By Chris Markert, Mission Catalyst
Have you ever heard of YAGM? It refers to those participating in the ELCA Young Adults in Global Mission program. This programs invites ELCA young adults ages 21-29 into a transformative, year-long journey in international service in the spirit of accompaniment.
A year of service through the Young Adults in Global Mission program invites young adults to become the hands and feet of Jesus in the world, providing critical support to ministries and projects in communities of need. It also invites YAGMs into a journey of self-reflection, providing space to consider their sense of identity, God’s work in the world, and their place within it all.
YAGMs serve in the spirit of accompaniment, walking alongside global companions in a manner that practices mutuality, interdependence and solidarity. They are also responsible for raising $5,000 for their service year.
This year, the Gulf Coast Synod has three YAGMs getting ready to be deployed: Hannah Johnson, Zeb Rose, and Mariah Sands. I recently had the opportunity to meet Hannah Johnson, from Lord of Life-The Woodlands, Texas, to hear her story and excitement about being a YAGM in Senegal:
What made you consider YAGM? I first found out about YAGM through my sister’s friend who was a YAGM in Rwanda from 2016-2017. I was very interested in the service aspect because service has been such a huge part of my life, starting with mission trips that I went on with the Senior High youth group at my church. This love for service was continued through college, and it seemed natural to me for this next year to also incorporate service. I was also interested because it was through the ELCA, where my love for service was first ignited.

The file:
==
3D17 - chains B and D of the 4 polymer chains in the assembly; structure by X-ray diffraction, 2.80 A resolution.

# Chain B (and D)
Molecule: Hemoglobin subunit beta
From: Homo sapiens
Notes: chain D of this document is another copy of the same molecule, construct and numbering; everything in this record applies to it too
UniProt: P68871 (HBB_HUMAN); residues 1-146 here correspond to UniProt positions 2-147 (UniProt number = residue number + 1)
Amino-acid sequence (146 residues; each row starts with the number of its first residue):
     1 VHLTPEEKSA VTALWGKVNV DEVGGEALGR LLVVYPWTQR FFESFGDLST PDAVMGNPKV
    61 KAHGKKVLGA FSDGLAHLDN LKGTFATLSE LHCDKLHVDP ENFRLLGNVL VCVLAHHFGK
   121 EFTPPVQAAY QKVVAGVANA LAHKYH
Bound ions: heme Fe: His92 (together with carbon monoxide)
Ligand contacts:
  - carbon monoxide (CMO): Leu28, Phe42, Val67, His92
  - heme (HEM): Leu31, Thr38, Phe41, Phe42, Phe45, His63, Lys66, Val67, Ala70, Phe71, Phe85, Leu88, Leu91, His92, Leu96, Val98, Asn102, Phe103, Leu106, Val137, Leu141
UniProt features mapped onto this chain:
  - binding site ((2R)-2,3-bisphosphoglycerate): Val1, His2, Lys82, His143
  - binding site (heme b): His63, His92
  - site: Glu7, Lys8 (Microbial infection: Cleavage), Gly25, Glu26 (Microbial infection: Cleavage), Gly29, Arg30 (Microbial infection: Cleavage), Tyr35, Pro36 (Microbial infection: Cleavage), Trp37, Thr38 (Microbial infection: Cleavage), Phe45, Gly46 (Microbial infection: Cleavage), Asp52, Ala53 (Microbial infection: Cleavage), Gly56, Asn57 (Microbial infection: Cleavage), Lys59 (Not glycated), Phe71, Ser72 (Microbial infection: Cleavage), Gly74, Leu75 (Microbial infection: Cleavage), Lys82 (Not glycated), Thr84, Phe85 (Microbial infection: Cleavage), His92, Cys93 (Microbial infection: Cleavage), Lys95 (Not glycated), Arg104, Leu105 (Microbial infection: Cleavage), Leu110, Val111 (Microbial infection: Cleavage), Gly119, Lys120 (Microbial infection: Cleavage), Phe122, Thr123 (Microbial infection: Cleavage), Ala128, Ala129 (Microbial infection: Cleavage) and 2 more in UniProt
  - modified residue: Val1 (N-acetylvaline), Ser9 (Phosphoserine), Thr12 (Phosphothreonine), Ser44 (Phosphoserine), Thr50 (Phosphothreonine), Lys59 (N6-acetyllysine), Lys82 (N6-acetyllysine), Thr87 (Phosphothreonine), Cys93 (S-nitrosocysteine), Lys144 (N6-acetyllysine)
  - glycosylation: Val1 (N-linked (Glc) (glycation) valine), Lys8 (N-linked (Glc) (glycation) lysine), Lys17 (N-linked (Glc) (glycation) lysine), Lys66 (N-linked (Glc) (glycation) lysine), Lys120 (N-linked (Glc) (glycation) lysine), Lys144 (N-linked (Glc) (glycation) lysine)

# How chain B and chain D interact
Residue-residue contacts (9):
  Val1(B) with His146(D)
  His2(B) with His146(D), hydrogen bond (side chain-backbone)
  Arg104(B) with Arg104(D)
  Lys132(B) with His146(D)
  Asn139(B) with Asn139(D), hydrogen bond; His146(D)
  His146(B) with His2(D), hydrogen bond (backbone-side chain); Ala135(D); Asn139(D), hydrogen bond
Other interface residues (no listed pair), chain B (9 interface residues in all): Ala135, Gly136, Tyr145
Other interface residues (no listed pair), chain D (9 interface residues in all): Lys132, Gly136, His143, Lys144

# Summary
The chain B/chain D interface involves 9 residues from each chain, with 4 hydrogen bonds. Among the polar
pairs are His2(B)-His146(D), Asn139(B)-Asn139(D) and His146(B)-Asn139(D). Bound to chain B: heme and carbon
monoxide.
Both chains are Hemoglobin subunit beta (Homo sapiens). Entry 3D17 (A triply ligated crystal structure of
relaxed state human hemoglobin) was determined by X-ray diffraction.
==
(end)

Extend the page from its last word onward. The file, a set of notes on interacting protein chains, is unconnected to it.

What are you excited about as you prepare for your service in Senegal? What excites me about this year of service in Senegal is the connections that I will be able to make with the community there. I have always loved people and loved learning from and about them. I believe that there will be many such learning opportunities this year, and I cannot wait!
What’s the process of becoming a YAGM? What training is required? The first step is a pretty lengthy application process, which includes an online application, with follow-up documentation and two phone interviews. In March you find out if you were chosen to go to DIP (Discernment, Interview, Placement), and are assigned two possible countries which seem the most promising fits for you. DIP is in April and lasts for three days. It is used for you and for the countries with whom you are interviewing, to determine which country is the best fit and whether you want to accept your placement in YAGM. If you decide to go forward and do YAGM, the summer is spent doing visa paperwork, getting the necessary vaccinations, and fundraising for the program. YAGM officially starts in mid-August, with a week of training in the United States. After that week, you fly out to your country and spend various amounts of time doing in-country training. After in-country training, you move to your community and your service starts.
What are your plans when you return from Senegal? I plan to attend graduate school to get either a master’s or a PhD in Environmental Anthropology. I hope to work with a disaster relief organization, such as FEMA or the Red Cross, on developing policies to better help people recover from natural disasters.
To make a donation to support Hannah (or one of the other synod YAGMs), visit our Synod donation page. Be sure to check “Other” and specify “YAGM Hannah Johnson.” You can also make checks payable to the Gulf Coast Synod and in the memo specify “YAGM Hannah Johnson.”